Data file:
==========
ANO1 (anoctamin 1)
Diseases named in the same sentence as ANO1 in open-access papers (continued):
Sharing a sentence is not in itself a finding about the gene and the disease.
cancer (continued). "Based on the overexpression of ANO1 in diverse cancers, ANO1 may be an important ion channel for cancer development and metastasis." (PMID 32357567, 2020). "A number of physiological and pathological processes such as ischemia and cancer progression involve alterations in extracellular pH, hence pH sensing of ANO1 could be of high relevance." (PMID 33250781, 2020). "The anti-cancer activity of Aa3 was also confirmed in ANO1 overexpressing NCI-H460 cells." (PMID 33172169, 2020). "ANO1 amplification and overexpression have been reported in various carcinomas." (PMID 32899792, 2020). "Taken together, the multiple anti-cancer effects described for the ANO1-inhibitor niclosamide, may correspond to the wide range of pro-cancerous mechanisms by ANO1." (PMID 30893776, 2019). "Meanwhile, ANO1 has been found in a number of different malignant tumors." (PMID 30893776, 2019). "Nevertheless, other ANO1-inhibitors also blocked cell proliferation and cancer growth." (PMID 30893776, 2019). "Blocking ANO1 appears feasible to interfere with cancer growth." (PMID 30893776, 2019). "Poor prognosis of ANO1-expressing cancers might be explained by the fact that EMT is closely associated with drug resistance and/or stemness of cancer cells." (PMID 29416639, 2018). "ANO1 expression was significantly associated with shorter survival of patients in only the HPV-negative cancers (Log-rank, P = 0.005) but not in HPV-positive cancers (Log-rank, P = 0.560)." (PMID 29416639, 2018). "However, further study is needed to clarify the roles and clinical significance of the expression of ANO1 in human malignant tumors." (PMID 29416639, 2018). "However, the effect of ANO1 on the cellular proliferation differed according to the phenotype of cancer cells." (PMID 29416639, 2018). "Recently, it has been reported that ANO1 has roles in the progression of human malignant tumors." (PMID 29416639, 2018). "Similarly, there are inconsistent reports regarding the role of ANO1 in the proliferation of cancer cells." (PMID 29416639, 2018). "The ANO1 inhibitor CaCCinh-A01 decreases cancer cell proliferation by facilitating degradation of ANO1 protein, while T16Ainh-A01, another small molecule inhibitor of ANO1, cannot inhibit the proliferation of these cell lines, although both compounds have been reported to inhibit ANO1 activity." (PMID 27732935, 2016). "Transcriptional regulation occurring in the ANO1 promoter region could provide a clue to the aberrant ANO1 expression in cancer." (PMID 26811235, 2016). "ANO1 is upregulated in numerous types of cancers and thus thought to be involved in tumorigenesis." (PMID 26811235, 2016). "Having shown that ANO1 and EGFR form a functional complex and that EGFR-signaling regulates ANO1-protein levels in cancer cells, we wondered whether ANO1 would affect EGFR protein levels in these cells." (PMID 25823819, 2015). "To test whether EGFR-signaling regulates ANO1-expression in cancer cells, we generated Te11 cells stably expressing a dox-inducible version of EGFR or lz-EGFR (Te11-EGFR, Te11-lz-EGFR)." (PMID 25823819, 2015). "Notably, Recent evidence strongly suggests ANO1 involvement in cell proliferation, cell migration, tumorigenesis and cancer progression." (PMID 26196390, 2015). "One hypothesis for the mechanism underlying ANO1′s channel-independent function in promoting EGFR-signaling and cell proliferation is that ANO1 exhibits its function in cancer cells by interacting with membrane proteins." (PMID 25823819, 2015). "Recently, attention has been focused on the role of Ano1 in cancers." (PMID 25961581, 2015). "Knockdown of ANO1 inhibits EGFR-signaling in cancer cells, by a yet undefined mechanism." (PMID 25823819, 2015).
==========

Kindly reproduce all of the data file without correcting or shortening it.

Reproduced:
ANO1 (anoctamin 1)
Diseases named in the same sentence as ANO1 in open-access papers (continued):
Sharing a sentence is not in itself a finding about the gene and the disease.
cancer (continued). "Based on the overexpression of ANO1 in diverse cancers, ANO1 may be an important ion channel for cancer development and metastasis." (PMID 32357567, 2020). "A number of physiological and pathological processes such as ischemia and cancer progression involve alterations in extracellular pH, hence pH sensing of ANO1 could be of high relevance." (PMID 33250781, 2020). "The anti-cancer activity of Aa3 was also confirmed in ANO1 overexpressing NCI-H460 cells." (PMID 33172169, 2020). "ANO1 amplification and overexpression have been reported in various carcinomas." (PMID 32899792, 2020). "Taken together, the multiple anti-cancer effects described for the ANO1-inhibitor niclosamide, may correspond to the wide range of pro-cancerous mechanisms by ANO1." (PMID 30893776, 2019). "Meanwhile, ANO1 has been found in a number of different malignant tumors." (PMID 30893776, 2019). "Nevertheless, other ANO1-inhibitors also blocked cell proliferation and cancer growth." (PMID 30893776, 2019). "Blocking ANO1 appears feasible to interfere with cancer growth." (PMID 30893776, 2019). "Poor prognosis of ANO1-expressing cancers might be explained by the fact that EMT is closely associated with drug resistance and/or stemness of cancer cells." (PMID 29416639, 2018). "ANO1 expression was significantly associated with shorter survival of patients in only the HPV-negative cancers (Log-rank, P = 0.005) but not in HPV-positive cancers (Log-rank, P = 0.560)." (PMID 29416639, 2018). "However, further study is needed to clarify the roles and clinical significance of the expression of ANO1 in human malignant tumors." (PMID 29416639, 2018). "However, the effect of ANO1 on the cellular proliferation differed according to the phenotype of cancer cells." (PMID 29416639, 2018). "Recently, it has been reported that ANO1 has roles in the progression of human malignant tumors." (PMID 29416639, 2018). "Similarly, there are inconsistent reports regarding the role of ANO1 in the proliferation of cancer cells." (PMID 29416639, 2018). "The ANO1 inhibitor CaCCinh-A01 decreases cancer cell proliferation by facilitating degradation of ANO1 protein, while T16Ainh-A01, another small molecule inhibitor of ANO1, cannot inhibit the proliferation of these cell lines, although both compounds have been reported to inhibit ANO1 activity." (PMID 27732935, 2016). "Transcriptional regulation occurring in the ANO1 promoter region could provide a clue to the aberrant ANO1 expression in cancer." (PMID 26811235, 2016). "ANO1 is upregulated in numerous types of cancers and thus thought to be involved in tumorigenesis." (PMID 26811235, 2016). "Having shown that ANO1 and EGFR form a functional complex and that EGFR-signaling regulates ANO1-protein levels in cancer cells, we wondered whether ANO1 would affect EGFR protein levels in these cells." (PMID 25823819, 2015). "To test whether EGFR-signaling regulates ANO1-expression in cancer cells, we generated Te11 cells stably expressing a dox-inducible version of EGFR or lz-EGFR (Te11-EGFR, Te11-lz-EGFR)." (PMID 25823819, 2015). "Notably, Recent evidence strongly suggests ANO1 involvement in cell proliferation, cell migration, tumorigenesis and cancer progression." (PMID 26196390, 2015). "One hypothesis for the mechanism underlying ANO1′s channel-independent function in promoting EGFR-signaling and cell proliferation is that ANO1 exhibits its function in cancer cells by interacting with membrane proteins." (PMID 25823819, 2015). "Recently, attention has been focused on the role of Ano1 in cancers." (PMID 25961581, 2015). "Knockdown of ANO1 inhibits EGFR-signaling in cancer cells, by a yet undefined mechanism." (PMID 25823819, 2015).